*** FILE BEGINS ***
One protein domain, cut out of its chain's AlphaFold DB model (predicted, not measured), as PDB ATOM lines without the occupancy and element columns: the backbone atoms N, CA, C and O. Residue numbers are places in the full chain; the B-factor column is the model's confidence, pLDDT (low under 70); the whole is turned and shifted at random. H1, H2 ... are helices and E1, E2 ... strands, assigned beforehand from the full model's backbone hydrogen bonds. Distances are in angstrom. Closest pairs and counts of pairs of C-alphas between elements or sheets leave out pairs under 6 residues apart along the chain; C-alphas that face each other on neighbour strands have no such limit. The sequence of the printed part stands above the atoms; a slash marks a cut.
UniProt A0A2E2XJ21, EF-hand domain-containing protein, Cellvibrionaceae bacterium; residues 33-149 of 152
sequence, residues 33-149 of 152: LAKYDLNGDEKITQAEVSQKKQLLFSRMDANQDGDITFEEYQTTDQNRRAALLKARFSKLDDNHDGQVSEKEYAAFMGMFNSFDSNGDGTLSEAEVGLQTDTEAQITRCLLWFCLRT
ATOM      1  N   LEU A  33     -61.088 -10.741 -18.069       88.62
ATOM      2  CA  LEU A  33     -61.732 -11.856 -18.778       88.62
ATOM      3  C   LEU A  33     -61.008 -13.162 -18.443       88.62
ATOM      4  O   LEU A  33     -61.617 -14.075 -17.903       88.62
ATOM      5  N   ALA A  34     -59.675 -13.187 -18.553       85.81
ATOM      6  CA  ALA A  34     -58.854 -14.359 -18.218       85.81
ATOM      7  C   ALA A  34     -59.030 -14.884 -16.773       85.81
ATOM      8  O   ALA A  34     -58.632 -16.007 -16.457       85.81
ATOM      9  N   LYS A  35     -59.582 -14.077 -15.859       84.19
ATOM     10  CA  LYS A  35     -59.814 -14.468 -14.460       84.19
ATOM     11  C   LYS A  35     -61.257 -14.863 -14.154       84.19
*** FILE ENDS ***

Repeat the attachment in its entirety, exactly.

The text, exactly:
One protein domain, cut out of its chain's AlphaFold DB model (predicted, not measured), as PDB ATOM lines without the occupancy and element columns: the backbone atoms N, CA, C and O. Residue numbers are places in the full chain; the B-factor column is the model's confidence, pLDDT (low under 70); the whole is turned and shifted at random. H1, H2 ... are helices and E1, E2 ... strands, assigned beforehand from the full model's backbone hydrogen bonds. Distances are in angstrom. Closest pairs and counts of pairs of C-alphas between elements or sheets leave out pairs under 6 residues apart along the chain; C-alphas that face each other on neighbour strands have no such limit. The sequence of the printed part stands above the atoms; a slash marks a cut.
UniProt A0A2E2XJ21, EF-hand domain-containing protein, Cellvibrionaceae bacterium; residues 33-149 of 152
sequence, residues 33-149 of 152: LAKYDLNGDEKITQAEVSQKKQLLFSRMDANQDGDITFEEYQTTDQNRRAALLKARFSKLDDNHDGQVSEKEYAAFMGMFNSFDSNGDGTLSEAEVGLQTDTEAQITRCLLWFCLRT
ATOM      1  N   LEU A  33     -61.088 -10.741 -18.069       88.62
ATOM      2  CA  LEU A  33     -61.732 -11.856 -18.778       88.62
ATOM      3  C   LEU A  33     -61.008 -13.162 -18.443       88.62
ATOM      4  O   LEU A  33     -61.617 -14.075 -17.903       88.62
ATOM      5  N   ALA A  34     -59.675 -13.187 -18.553       85.81
ATOM      6  CA  ALA A  34     -58.854 -14.359 -18.218       85.81
ATOM      7  C   ALA A  34     -59.030 -14.884 -16.773       85.81
ATOM      8  O   ALA A  34     -58.632 -16.007 -16.457       85.81
ATOM      9  N   LYS A  35     -59.582 -14.077 -15.859       84.19
ATOM     10  CA  LYS A  35     -59.814 -14.468 -14.460       84.19
ATOM     11  C   LYS A  35     -61.257 -14.863 -14.154       84.19